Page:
The metropolitan Condominiums in south Miami is one of many buildings in Florida that experienced extensive water damage caused by the hurricanes from the last 2 years. This sky rise is located just south of downtown Miami right off the water. We were brought in by the estimating company tasked with putting together the cost to properly repair the property from the water intrusion. Our roll specifically was to provide a roof condition assessment to identify where moisture is present within the roof system. We are often asked to operate in various capacities for roof assessments. Most of the time, we only provide a thermal roof scan and report on where we suspect moisture to be present in the roof. For this job, we were asked to perform additional testing to confirm the presence of suspected moisture within the roof system using moisture meters.
Working with high rise buildings off the coast in Florida where daily temperatures do not vary much creates a very challenging work environment to perform an effective thermal roof scan. In an ideal world, to achieve the desired results from a thermal scan, we would like to see a 15 degree temperature change from the day highs to night lows, little to no cloud cover, and low winds. The day we performed this scan gave us less than 10mph winds, a 10 degree temperature change and a completely clear skies, giving us sufficient solar loading to help us see where the moisture was in the roof. We actually had to perform 2 separate roof scans to get the desired results from our survey. The first attempt ended up having to much cloud cover to get us enough solar loading to see the moisture temperature variances.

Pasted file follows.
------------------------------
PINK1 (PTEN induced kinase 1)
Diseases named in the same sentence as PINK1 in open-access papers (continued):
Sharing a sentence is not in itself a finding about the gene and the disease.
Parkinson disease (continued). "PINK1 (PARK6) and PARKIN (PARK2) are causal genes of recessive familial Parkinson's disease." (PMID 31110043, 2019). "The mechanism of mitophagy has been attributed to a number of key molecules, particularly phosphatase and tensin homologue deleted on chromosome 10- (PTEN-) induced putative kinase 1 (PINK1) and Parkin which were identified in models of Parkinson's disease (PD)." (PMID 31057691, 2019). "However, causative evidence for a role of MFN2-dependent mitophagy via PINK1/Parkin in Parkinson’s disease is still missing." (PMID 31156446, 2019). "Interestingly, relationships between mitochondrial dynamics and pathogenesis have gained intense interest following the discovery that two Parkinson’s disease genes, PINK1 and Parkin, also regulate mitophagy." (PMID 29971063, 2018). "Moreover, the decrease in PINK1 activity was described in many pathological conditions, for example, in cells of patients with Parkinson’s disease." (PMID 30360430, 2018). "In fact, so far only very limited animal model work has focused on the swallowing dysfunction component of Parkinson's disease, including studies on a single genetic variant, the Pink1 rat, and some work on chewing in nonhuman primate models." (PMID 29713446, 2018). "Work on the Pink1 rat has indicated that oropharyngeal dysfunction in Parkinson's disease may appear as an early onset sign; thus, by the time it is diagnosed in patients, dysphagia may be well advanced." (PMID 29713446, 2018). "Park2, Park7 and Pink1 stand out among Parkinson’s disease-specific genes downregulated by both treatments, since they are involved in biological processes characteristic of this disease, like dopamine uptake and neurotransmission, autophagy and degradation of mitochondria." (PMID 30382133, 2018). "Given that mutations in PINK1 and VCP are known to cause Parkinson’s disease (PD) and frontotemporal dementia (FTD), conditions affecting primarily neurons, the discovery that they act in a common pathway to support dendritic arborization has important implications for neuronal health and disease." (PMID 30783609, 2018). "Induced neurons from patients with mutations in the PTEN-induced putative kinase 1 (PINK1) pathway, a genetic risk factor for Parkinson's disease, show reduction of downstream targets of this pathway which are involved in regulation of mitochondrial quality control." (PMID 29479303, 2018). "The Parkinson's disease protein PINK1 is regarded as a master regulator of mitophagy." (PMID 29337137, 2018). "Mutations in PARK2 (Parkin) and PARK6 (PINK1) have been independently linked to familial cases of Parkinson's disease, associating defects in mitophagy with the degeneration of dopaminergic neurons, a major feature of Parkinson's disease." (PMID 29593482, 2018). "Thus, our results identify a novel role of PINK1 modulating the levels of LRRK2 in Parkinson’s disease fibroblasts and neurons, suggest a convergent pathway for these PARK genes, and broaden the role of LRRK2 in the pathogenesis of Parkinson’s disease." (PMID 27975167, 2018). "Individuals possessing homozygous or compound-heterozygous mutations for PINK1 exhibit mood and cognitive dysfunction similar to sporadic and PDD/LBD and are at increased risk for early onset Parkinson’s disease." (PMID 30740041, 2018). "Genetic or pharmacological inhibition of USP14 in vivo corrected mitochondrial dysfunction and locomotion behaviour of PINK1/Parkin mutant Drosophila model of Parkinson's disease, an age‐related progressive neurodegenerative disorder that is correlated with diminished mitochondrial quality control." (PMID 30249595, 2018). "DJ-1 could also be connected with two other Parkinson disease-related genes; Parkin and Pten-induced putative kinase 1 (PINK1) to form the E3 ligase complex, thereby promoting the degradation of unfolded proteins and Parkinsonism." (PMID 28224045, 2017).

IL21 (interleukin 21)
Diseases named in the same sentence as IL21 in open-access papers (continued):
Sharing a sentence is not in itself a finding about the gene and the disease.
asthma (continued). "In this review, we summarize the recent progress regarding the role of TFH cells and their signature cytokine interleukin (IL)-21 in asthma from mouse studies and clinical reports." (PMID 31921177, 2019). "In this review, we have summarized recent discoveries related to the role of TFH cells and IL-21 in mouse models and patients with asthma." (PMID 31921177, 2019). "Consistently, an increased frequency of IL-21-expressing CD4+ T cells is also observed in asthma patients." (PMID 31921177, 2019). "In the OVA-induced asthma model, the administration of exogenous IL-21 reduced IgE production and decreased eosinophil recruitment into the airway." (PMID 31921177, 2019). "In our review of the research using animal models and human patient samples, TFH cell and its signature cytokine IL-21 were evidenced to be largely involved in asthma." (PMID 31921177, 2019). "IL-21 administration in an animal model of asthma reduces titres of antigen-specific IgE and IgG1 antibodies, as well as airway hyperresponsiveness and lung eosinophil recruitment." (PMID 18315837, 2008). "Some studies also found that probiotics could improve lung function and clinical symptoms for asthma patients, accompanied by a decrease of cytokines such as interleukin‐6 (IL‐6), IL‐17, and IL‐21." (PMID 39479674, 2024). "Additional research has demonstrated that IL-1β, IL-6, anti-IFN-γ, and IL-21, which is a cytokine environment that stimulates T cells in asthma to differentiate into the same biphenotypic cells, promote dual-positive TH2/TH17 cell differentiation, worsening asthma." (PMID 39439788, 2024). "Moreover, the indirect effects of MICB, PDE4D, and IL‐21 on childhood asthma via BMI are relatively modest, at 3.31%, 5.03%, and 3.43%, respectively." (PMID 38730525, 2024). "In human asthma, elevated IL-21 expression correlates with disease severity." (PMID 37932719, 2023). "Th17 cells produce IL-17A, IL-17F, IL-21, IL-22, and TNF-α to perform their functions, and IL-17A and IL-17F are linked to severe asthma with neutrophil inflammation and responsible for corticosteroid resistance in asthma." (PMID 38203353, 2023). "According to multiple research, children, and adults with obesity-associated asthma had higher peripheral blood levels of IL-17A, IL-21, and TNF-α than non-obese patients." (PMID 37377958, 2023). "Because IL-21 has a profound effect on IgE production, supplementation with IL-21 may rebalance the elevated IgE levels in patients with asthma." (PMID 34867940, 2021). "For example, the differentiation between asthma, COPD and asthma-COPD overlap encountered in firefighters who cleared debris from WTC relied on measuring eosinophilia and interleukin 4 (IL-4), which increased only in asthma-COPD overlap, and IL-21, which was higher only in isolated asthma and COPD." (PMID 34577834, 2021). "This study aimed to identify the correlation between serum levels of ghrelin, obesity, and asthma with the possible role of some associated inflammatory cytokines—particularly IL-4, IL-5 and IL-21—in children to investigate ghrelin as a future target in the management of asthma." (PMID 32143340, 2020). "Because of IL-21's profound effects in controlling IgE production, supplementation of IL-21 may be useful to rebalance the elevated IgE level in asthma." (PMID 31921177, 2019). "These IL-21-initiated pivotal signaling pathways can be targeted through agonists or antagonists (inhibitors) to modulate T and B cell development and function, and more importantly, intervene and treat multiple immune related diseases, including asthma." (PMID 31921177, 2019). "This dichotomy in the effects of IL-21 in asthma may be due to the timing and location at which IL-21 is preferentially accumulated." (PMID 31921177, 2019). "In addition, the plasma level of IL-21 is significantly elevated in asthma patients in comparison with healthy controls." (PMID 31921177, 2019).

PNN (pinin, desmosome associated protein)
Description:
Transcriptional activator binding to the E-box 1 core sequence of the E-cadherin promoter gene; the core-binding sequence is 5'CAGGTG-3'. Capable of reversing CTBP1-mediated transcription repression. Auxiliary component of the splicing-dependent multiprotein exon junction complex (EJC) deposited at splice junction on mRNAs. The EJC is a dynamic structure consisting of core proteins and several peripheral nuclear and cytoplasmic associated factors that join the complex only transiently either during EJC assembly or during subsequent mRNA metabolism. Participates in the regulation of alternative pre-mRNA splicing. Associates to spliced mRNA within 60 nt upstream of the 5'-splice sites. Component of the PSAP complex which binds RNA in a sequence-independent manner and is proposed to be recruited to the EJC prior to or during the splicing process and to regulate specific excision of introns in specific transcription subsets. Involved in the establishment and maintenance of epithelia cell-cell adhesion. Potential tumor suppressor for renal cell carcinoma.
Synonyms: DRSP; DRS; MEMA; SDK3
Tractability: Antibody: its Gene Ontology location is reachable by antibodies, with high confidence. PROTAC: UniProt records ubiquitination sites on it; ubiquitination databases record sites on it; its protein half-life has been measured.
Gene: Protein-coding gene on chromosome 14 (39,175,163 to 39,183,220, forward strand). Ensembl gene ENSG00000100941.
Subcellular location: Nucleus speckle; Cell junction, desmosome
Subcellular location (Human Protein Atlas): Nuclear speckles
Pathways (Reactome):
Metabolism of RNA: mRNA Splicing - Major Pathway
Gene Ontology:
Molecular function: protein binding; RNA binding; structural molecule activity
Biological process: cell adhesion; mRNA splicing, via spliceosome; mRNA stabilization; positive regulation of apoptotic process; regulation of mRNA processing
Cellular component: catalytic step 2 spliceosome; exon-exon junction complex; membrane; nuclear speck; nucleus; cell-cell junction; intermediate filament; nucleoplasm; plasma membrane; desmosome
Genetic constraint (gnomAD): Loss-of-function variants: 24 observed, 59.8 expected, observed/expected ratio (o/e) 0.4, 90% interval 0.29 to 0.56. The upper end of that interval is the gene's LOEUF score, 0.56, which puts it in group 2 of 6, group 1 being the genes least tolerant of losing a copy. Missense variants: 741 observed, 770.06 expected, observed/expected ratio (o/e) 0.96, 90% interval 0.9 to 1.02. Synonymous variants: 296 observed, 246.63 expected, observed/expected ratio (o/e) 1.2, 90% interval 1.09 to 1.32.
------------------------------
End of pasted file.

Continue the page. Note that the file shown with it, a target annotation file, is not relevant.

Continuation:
Our first step was to capture visible images of the exterior condition of the roof. This helps us get a good visual comparison of where drains are, where aggregate has piled up thicker on the roof (which would create a temperature difference), where repairs have been made, etc. We then walk the roof observing the surface looking for signs of moisture and penetrations. We were able to identify multiple areas with damage drain flashings, openings, and areas of the roof that were blistered and bubbled up because of trapped moisture in the roof. After enjoying a beautiful winter sunset off the coast of Florida, we get to work flying the drone again to capture the roofs temperature changes. We capture aerial thermal images from different elevations and angles at different times throughout the evening just after sunset. Once we have a good visual representation of where we suspect moisture to be present, we then perform a series of additional tests to confirm that what we are seeing is moisture without performing destructive testing. Using Tramex and Flir moisture meters, we were able to confirm the presence of moisture throughout most of the roof where we suspected it. Once we have gathered all of our field data and imaging, we hit the office to review and process a detailed report according to our findings.
Once our processing and reporting was complete, we delivered our detailed analysis to help with estimating for performing property repairs. We identified that roughy 8,000 sq’ of the total 11,865 sq’ of the roof contained moisture calculating out to be roughly 68%. The estimate company was able to take our report to process an appropriate estimate for roof repair vs. replacement for insurance purposes.